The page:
- Conduct a gap analysis against the new requirements and the company’s current ESG disclosure.
- Assess the risk and/or costs of failing to meet any of these requirements, considering both reputational and possible compliance-related implications.
- Consider internal capacity, processes and/or systems to meet requirements for example data management and verification systems for the reporting of any metrics and targets.
- Assess the impact of climate change on the company’s value chain, conducting scenario analysis that aims to consider and quantify impacts on the company’s financial position.
- Where required, develop a pathway to adherence against the requirements, with clear milestones and targets.
Effective risk management is undoubtedly a value driver. It delivers resilience while allowing companies to navigate increasing uncertainty. However, ESG risks as they relate to a company’s enterprise value and financial position are not always properly assessed or understood. Asset owners and investment managers should consider the requirements an opportunity to engage with companies on their ESG journey, providing where this is needed, the overall context and rationale for why adherence to such requirements are necessary.
Investors should communicate the importance of addressing ESG risks and capitalising on opportunities in creating resilience and driving the creation of long-term value amidst sustainability challenges – whether from climate change, in ensuring business integrity, or in remaining an inclusive and just enterprise.
Investors may consider the following questions in engagements with their portfolio companies:
- Is there accountability and ownership from the board in identifying and addressing ESG risks? Is the board provided with regular updates on material ESG issues, whether through a board or management-led committee?
- Do companies have an adequate understanding of the ESG risks and opportunities they face? Have these risks been prioritized, and are they clearly articulated in the company’s ESG disclosure?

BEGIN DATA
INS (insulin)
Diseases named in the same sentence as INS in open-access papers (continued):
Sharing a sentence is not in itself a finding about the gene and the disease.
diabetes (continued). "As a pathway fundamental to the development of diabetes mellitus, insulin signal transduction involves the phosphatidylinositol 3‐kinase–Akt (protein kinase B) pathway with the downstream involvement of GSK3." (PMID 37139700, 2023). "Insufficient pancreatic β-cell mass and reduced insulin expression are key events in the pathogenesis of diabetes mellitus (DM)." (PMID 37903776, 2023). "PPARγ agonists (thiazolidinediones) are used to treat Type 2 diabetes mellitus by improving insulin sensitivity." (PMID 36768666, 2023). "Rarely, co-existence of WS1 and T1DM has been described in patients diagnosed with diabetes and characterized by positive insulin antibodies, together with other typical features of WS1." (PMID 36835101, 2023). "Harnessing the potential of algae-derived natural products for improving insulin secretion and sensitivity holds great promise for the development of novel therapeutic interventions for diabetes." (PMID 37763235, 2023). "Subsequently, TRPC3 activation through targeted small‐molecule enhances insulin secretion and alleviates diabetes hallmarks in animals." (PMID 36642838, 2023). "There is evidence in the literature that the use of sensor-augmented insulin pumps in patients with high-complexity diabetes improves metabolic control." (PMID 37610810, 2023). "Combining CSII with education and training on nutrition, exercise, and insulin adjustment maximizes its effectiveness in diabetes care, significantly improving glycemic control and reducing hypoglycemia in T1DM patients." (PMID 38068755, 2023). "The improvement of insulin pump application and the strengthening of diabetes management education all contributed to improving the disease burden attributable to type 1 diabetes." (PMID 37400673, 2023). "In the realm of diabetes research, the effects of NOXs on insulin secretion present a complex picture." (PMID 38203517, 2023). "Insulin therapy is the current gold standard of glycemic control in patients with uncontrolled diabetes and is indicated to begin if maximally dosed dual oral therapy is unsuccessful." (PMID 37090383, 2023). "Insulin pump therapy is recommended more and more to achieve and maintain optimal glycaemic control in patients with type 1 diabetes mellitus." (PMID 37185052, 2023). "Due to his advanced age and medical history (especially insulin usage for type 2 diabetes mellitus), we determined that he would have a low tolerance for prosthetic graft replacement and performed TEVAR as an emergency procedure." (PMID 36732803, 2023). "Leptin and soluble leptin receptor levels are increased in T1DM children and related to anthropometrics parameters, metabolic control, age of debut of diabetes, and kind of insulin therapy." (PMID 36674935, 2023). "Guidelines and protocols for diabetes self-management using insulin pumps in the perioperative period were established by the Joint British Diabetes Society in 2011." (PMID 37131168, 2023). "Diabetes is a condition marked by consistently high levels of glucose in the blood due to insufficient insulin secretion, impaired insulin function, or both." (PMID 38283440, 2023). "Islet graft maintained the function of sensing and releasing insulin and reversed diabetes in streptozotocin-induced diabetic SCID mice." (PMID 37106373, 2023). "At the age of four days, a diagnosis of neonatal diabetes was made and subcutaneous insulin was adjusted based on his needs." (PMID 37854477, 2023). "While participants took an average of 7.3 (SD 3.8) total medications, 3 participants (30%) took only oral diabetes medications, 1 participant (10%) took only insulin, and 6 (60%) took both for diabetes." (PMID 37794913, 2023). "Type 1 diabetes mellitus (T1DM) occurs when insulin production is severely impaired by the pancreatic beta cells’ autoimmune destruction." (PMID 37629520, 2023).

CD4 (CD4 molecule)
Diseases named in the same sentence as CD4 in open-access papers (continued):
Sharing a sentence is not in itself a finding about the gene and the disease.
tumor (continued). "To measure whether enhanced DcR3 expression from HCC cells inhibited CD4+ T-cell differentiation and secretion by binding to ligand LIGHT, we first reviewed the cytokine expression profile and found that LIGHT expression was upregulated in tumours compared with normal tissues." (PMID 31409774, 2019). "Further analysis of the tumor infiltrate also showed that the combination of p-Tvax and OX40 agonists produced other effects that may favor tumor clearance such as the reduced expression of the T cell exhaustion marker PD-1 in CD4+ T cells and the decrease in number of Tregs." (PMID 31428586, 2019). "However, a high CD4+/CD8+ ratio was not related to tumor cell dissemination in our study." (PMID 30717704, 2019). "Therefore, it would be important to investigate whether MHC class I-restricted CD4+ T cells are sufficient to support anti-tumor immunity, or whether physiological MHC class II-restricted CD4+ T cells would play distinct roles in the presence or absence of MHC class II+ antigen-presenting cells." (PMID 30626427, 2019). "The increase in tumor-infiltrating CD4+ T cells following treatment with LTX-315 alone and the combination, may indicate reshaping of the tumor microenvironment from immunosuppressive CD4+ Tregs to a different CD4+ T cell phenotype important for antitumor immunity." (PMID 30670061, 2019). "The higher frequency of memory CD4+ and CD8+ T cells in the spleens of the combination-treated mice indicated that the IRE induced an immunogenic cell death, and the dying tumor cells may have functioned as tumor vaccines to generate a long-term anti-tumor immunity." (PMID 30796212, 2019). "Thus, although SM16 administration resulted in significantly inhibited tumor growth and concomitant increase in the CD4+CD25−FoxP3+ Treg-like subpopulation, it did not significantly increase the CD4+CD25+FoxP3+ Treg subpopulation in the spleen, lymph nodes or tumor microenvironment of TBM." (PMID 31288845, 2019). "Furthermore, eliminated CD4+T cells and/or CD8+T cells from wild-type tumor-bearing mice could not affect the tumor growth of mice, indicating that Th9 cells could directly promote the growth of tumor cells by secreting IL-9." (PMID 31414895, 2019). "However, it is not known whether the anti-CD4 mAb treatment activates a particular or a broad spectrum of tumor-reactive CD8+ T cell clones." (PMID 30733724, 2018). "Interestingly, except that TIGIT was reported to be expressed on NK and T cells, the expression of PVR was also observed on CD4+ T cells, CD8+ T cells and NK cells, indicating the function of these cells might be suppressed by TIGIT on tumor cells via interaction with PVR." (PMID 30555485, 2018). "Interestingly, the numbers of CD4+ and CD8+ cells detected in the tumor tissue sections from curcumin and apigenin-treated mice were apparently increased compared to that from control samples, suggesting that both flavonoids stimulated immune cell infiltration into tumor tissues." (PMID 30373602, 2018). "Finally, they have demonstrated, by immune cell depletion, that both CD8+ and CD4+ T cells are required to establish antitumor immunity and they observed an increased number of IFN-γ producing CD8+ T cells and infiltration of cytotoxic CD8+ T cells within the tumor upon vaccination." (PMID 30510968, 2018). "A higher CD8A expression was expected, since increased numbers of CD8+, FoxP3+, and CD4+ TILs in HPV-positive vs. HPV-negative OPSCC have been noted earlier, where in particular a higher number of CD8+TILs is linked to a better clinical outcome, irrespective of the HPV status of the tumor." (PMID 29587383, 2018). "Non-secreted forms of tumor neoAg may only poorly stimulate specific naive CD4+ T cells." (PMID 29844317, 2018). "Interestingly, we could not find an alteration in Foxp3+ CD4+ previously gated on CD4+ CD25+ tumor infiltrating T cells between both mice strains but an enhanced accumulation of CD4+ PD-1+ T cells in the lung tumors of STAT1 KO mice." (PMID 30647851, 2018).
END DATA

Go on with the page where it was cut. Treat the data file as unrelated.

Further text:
- Is the company’s sustainability strategy tied to addressing these risks and opportunities? If yes, is the management of these risks tied to senior management remuneration?
- Is the company’s ESG Report balanced and transparent in how it addresses material ESG risks and opportunities? Are disclosures comparable on a historic and sectoral basis?
- Has the company acknowledged and assessed the impacts of climate change on its business, reporting on its performance to best practice frameworks and guidance such as the TCFD?
While this is an exciting first step in the harmonization of reporting standards, there’s more work that needs to be done. It remains to be seen what alignments, if any, will be made among rating agencies and sustainability indices who often look for specific publicly available information in company ESG reports to determine ratings or index inclusion. These disclosures can result in a tick-box based approach to ESG reporting, making a company’s report appear contrived and adding to reporting complexity.
Following the finalization of the disclosures later this year, we will soon see which jurisdictions will adopt the requirements. Initial interest has been encouraging, with a statement published by the British government noting 38 jurisdictions that welcomed the proposed requirements, including China, Brazil, the European Commission and the United States.
It is now up to both companies and the investor community to express their feedback on these proposed requirements, which will be essential in ensuring the relevancy of these disclosures.
Overall, this is a momentous step and an exciting initiative that is set to provide much-needed clarity and a pathway toward effective ESG strategy and disclosure.